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Arctic Sea Ice Decline

Maritime Activity Reports, Inc.

May 25, 2015

 Sea ice in the Arctic Ocean is at its lowest May level since records began in the 1980s, says Al Jazeera. 

The lowest levels in the history of Arctic sea ice observation for this time of year and likely the lowest levels for hundreds, even thousands of years.
The problem is not just one of a new record low. It’s one of timing and divergence. Accelerated melt in the May-to-June time-frame can have serious impacts on late season ice. 
The reason is that greatly reduced ice coverage also reduces albedo or reflectivity. The result can be compounded warming and increased heat absorption by darker surfaces under the 24 hour Arctic sunlight of June and July.
When compared with a 30 year average of 12.5m sq km, the current ice coverage around the North Pole is just 11.32m sq km.
The report says that this figure is even lower than the 11.89m sq km of 2012, when sea ice coverage reached its lowest summer time level. Ice extent generally reaches its lowest level in mid-September. In 2012 there was just 3.2m sq km of sea ice in the Arctic.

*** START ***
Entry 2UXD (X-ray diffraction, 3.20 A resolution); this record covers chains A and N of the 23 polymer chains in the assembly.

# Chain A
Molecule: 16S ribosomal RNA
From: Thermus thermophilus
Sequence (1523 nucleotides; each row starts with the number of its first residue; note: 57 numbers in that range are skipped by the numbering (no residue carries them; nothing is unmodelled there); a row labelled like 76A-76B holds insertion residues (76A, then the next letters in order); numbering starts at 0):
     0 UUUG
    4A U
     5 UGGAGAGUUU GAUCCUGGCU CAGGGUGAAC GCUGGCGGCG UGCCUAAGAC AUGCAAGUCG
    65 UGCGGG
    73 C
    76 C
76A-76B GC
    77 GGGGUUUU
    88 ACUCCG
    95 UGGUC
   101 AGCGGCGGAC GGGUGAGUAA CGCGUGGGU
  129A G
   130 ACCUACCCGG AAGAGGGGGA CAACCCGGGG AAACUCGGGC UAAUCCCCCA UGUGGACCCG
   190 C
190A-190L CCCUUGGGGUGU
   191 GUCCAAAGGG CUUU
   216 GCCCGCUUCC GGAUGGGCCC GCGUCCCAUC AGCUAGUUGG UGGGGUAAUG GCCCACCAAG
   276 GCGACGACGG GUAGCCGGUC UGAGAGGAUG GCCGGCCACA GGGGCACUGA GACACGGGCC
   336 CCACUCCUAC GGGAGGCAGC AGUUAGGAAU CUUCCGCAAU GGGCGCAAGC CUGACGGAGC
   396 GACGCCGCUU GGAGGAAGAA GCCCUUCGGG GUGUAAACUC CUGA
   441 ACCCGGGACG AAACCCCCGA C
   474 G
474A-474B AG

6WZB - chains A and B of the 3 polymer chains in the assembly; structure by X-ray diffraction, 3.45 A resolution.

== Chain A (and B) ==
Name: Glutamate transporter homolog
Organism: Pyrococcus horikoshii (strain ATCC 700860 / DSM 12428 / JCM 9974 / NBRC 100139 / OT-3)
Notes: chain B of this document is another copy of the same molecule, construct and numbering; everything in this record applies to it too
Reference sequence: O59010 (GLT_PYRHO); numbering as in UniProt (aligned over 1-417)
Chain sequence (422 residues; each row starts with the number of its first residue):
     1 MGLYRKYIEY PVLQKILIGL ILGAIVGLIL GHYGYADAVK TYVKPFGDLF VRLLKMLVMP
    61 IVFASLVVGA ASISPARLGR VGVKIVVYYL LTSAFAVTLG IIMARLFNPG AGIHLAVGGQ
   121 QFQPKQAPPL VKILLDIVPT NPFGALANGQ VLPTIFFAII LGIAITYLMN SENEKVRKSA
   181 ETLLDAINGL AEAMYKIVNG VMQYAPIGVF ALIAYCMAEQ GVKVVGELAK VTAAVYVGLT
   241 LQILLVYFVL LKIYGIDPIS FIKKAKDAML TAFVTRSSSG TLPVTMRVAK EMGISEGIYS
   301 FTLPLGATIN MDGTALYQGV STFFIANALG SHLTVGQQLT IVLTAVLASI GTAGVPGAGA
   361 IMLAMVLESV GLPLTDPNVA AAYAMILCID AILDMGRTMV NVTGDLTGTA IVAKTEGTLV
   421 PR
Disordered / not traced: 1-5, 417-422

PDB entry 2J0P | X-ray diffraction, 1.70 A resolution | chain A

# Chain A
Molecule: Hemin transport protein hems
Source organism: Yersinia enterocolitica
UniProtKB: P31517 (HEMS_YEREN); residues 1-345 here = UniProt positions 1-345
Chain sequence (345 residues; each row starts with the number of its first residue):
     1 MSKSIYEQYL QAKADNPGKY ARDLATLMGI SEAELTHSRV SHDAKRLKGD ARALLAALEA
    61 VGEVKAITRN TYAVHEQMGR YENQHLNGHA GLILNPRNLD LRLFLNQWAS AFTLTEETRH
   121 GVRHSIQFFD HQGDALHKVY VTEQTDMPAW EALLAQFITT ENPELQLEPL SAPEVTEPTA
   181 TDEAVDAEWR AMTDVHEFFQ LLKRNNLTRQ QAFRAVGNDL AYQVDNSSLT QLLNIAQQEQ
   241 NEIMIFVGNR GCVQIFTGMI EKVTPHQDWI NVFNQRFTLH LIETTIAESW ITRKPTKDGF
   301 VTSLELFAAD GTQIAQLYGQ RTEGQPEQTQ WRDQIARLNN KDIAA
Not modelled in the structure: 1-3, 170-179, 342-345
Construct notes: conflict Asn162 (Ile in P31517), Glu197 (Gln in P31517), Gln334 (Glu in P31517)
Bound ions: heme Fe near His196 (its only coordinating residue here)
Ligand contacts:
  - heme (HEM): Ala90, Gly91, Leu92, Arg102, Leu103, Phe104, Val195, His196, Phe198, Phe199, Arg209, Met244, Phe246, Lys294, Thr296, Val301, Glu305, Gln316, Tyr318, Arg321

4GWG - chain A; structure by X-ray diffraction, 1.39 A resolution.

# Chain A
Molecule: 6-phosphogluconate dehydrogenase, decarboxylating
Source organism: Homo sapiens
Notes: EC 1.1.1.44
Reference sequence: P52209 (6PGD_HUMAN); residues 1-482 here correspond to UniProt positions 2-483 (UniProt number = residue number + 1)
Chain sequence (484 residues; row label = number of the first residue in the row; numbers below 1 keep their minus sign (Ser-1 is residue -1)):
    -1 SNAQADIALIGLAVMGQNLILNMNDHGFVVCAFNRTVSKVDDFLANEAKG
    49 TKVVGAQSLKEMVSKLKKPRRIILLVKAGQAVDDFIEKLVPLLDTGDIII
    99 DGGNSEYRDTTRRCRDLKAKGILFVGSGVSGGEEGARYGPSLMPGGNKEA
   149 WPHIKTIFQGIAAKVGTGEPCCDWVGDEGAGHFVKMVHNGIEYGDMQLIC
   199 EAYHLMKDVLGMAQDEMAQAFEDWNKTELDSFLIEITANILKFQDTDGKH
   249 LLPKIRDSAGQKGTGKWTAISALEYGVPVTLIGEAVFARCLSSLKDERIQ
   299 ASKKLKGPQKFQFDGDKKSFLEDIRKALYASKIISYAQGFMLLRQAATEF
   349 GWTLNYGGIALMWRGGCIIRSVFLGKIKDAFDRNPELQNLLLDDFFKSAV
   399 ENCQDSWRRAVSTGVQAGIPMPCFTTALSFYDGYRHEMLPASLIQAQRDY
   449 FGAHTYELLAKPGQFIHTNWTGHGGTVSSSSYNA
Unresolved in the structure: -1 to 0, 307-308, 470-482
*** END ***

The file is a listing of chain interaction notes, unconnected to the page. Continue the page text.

According to the Intergovernmental Panel on Climate Change (IPCC) Arctic sea ice decreased at a rate of around four percent per decade between 1978 and 1996.
The IPCC expects the extent of sea ice to decrease by 20 percent by 2050, with some ice-free summers by the same time.
Scientists have measured the rate of thinning of the great sea ice shelf of the Antarctic Peninsula and have identified the mechanisms at work above and below the shelf.
The collapse of floating sea ice makes no direct difference to global sea levels – but the effects could nevertheless lead to higher waters everywhere.
University of Washington researchers compiled modern and historic measurements to get a full picture of how Arctic sea ice thickness has changed. 
The results show a thinning in the central Arctic Ocean of 65 percent between 1975 and 2012. September ice thickness, when the ice cover is at a minimum, is 85 percent thinner for the same 37-year stretch.
Previously inaccessible shipping routes will become open to commercial traffic as ice continues to melt. 
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